By avoiding the need to copy audio data, the WavePci port driver typically consumes less processor time than the WaveCyclic port driver. However, WavePci is more demanding in terms of audio hardware capabilities. To directly access the noncontiguous pages of physical memory in the application's audio buffer, the audio device must be able to perform the following:

  • Scatter/gather DMA transfers.

  • DMA transfers to and from any location in physical memory.

The audio device accesses the application's buffer as a series of mappings, each of which consists of a contiguous chunk of physical memory. To acquire a mapping, the miniport driver calls the port driver's IPortWavePciStream::GetMapping method; it calls the port driver's IPortWavePciStream::ReleaseMapping method when it finishes processing the mapping. During the time that the miniport driver holds each mapping, the physical memory page that contains the mapping remains locked.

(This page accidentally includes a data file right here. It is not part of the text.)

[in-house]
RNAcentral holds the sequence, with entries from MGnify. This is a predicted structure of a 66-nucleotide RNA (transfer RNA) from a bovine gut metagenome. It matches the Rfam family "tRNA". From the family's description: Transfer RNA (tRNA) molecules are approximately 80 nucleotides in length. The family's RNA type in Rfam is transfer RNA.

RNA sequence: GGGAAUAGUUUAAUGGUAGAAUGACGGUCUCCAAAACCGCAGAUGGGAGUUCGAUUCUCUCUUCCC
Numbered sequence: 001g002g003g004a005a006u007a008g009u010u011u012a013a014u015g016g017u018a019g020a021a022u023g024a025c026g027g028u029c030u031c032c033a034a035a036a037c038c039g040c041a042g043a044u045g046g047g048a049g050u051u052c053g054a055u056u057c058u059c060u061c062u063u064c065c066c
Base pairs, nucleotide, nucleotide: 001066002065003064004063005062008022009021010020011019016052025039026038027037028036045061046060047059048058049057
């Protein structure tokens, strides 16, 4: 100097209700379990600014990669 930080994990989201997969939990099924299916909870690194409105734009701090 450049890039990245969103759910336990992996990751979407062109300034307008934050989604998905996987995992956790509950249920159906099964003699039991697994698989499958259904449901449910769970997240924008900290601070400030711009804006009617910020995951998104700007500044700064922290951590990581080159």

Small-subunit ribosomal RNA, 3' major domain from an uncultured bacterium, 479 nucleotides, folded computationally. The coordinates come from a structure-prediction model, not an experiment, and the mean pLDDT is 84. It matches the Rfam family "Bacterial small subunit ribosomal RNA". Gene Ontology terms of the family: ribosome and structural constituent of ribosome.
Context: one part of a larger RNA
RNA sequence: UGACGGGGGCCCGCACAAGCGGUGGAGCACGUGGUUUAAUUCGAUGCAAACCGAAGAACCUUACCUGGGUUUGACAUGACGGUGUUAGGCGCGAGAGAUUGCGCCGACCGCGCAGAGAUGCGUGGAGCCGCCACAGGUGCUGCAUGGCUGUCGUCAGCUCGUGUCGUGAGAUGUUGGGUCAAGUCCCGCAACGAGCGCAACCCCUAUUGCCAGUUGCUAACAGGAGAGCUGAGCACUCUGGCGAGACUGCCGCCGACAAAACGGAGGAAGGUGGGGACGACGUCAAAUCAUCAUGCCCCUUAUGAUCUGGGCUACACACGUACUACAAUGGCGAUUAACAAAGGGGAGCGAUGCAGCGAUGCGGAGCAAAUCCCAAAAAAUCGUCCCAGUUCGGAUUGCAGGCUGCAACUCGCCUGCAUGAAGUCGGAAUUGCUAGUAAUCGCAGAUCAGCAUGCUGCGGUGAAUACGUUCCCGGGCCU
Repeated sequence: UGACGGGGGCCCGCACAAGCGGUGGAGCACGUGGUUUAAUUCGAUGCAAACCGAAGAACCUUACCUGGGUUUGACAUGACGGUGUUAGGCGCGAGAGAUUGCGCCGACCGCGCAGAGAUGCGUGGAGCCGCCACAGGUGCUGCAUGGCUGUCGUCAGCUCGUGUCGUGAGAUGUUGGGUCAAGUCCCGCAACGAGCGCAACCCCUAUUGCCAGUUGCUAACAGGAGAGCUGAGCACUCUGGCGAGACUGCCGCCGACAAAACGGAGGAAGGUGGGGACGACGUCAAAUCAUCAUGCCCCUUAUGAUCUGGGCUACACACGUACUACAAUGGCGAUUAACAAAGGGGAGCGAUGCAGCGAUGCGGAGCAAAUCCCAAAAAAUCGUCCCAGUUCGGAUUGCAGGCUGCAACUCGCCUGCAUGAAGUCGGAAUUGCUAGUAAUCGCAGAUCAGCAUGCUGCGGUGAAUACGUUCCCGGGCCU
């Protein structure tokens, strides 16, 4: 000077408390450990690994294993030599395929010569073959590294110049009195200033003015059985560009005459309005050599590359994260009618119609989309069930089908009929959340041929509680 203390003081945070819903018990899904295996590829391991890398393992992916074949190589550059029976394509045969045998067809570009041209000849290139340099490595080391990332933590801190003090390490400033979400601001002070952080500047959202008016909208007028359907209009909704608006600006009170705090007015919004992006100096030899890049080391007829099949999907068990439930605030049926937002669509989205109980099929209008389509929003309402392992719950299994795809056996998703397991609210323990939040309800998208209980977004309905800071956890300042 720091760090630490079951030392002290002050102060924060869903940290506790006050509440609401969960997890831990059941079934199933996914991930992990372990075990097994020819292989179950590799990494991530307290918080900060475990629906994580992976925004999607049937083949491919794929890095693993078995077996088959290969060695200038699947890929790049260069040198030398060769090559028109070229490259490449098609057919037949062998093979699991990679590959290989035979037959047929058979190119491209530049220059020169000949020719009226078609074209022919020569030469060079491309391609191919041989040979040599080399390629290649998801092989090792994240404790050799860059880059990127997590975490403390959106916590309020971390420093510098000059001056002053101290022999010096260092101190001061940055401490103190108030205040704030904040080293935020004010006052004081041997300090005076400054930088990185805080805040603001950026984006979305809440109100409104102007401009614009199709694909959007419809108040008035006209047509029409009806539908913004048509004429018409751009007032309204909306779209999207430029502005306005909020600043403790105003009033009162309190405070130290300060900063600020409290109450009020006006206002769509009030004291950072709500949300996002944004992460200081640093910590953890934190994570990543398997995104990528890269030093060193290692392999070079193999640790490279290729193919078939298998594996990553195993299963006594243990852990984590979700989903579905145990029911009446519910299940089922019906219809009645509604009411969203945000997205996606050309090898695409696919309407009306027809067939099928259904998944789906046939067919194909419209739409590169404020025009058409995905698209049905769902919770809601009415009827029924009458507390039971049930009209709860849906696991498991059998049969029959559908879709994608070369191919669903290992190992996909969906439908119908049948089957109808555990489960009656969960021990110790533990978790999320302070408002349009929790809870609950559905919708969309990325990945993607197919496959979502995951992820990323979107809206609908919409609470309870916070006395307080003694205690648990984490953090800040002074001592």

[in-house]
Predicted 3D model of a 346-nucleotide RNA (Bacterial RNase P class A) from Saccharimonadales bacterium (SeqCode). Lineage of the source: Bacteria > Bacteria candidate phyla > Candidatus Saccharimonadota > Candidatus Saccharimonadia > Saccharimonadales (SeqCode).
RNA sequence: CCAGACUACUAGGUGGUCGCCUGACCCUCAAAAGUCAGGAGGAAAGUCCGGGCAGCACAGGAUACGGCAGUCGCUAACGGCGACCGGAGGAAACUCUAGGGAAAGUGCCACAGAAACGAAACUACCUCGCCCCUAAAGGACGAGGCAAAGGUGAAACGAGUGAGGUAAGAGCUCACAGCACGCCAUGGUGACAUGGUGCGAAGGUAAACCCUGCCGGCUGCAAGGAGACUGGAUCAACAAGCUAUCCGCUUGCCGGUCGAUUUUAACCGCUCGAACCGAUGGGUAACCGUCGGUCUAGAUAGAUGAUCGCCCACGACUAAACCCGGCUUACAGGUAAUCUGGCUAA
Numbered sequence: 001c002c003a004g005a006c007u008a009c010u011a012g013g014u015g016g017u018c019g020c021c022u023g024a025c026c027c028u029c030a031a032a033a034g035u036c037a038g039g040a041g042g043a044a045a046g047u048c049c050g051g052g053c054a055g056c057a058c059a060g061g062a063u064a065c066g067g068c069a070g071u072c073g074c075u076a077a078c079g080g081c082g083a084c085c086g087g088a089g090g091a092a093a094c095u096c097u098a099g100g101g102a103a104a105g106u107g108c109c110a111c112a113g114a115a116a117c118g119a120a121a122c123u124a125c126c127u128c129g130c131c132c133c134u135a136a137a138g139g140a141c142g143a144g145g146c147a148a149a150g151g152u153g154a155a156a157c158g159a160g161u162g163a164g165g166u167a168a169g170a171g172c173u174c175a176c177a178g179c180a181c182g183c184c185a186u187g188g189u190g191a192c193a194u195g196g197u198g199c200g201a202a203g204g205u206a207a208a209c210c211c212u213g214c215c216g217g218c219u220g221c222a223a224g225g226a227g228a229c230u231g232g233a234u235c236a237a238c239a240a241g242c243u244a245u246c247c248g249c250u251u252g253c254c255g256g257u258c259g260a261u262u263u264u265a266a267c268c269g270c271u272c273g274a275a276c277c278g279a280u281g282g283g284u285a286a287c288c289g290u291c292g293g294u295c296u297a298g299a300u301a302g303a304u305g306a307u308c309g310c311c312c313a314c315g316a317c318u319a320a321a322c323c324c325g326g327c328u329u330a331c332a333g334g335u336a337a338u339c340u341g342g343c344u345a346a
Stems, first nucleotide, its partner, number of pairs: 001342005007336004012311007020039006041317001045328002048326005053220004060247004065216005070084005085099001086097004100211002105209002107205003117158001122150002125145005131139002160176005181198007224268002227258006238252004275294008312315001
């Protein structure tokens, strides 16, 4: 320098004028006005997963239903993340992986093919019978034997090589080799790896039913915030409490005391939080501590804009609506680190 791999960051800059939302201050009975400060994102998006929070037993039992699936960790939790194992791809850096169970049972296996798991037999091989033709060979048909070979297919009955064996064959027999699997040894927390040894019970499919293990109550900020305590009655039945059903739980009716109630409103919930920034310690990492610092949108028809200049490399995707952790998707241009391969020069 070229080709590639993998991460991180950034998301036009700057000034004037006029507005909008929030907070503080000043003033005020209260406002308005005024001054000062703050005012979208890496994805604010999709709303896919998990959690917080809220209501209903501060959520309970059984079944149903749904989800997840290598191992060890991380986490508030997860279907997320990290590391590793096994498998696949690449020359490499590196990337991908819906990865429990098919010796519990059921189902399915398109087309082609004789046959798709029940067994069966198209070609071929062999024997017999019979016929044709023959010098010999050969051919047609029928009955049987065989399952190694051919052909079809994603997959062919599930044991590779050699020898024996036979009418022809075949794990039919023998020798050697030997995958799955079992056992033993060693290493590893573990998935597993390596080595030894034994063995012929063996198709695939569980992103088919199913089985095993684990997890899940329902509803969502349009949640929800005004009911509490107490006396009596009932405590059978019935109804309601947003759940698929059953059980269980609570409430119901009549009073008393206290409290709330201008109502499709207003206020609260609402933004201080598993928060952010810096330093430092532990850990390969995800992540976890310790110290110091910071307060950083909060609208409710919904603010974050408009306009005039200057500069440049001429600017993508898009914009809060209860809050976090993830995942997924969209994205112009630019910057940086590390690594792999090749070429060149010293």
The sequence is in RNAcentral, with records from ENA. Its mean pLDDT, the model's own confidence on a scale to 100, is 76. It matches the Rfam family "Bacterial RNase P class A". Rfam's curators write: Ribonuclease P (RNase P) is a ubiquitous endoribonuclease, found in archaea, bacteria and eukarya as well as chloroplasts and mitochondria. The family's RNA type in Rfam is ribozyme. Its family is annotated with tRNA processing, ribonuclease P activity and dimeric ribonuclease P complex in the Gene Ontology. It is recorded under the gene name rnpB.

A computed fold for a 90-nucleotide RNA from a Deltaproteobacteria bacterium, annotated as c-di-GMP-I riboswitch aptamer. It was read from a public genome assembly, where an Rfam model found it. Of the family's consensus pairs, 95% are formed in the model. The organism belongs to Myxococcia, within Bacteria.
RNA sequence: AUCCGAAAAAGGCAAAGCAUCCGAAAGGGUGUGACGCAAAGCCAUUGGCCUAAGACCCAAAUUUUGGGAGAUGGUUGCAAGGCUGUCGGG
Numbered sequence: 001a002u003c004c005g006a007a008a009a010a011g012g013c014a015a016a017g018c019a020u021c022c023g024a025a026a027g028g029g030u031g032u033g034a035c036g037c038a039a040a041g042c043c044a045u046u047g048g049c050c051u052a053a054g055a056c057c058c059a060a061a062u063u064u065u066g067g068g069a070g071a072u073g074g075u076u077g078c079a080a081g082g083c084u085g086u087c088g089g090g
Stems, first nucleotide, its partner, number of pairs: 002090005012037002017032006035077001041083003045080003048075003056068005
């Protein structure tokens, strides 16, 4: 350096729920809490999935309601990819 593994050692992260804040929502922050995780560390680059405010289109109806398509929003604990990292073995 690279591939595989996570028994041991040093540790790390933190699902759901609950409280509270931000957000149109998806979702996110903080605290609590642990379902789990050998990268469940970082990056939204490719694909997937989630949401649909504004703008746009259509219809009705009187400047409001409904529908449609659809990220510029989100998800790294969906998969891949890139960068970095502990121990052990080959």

A WavePci miniport driver is more complicated than its WaveCyclic counterpart. When implementing a WavePci miniport driver, a hardware vendor must pay careful attention to synchronization issues. During a call to the port driver to acquire or release a mapping, the miniport driver cannot hold any spin locks. This requirement effectively prevents the miniport driver from maintaining exclusive access to any shared data structure during the call. In addition, a WavePci miniport driver must be prepared to revoke at any time any mappings that it holds. Mappings are revoked when a client cancels an I/O request packet (IRP) that contains audio data.



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